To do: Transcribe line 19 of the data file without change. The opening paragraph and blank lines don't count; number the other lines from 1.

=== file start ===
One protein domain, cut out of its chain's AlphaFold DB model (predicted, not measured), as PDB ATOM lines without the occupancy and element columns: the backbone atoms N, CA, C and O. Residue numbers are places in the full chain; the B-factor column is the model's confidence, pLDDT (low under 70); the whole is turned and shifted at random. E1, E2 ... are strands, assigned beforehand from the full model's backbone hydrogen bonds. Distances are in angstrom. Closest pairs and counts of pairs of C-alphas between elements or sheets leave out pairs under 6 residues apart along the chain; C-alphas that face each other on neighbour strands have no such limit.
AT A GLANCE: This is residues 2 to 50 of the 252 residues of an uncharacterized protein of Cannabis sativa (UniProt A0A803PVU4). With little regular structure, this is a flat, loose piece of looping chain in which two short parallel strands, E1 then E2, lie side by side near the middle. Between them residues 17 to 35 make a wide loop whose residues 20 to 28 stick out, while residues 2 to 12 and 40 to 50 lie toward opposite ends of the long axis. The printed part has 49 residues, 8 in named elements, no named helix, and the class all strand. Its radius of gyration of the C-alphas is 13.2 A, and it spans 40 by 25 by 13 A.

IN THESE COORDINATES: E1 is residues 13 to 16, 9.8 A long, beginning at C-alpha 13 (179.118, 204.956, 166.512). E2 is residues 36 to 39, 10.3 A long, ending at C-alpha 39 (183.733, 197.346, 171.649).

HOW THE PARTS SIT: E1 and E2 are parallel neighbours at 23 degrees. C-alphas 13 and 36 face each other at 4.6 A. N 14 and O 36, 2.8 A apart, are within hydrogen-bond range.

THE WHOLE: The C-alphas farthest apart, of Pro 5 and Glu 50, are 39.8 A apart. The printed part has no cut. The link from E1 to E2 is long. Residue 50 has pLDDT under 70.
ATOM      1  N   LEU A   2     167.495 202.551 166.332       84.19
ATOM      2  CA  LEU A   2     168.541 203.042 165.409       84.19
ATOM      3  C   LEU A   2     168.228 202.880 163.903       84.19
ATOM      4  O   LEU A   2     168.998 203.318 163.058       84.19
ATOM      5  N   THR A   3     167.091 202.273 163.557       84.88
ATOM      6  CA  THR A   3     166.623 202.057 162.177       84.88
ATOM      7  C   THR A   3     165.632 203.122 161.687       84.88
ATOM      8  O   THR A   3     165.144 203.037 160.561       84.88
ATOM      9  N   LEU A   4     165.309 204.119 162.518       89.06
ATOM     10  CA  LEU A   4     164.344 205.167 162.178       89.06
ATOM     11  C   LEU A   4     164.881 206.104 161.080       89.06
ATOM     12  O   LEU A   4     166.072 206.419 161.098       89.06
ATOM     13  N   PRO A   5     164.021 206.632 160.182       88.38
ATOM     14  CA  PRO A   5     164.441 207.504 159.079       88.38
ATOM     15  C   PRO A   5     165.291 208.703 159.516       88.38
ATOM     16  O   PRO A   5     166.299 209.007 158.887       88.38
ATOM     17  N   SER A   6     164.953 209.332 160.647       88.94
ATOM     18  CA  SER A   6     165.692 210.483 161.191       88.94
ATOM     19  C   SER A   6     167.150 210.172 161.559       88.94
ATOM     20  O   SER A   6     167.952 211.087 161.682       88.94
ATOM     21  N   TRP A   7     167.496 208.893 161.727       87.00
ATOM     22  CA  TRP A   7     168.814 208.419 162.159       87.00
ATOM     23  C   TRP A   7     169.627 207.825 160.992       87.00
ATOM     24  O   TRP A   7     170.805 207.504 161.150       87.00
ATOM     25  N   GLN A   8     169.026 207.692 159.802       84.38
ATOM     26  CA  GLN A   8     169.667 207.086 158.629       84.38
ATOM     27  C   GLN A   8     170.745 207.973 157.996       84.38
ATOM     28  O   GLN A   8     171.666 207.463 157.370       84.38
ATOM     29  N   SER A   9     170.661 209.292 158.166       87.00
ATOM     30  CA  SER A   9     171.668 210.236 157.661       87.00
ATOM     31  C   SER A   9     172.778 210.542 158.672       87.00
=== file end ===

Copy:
ATOM     15  C   PRO A   5     165.291 208.703 159.516       88.38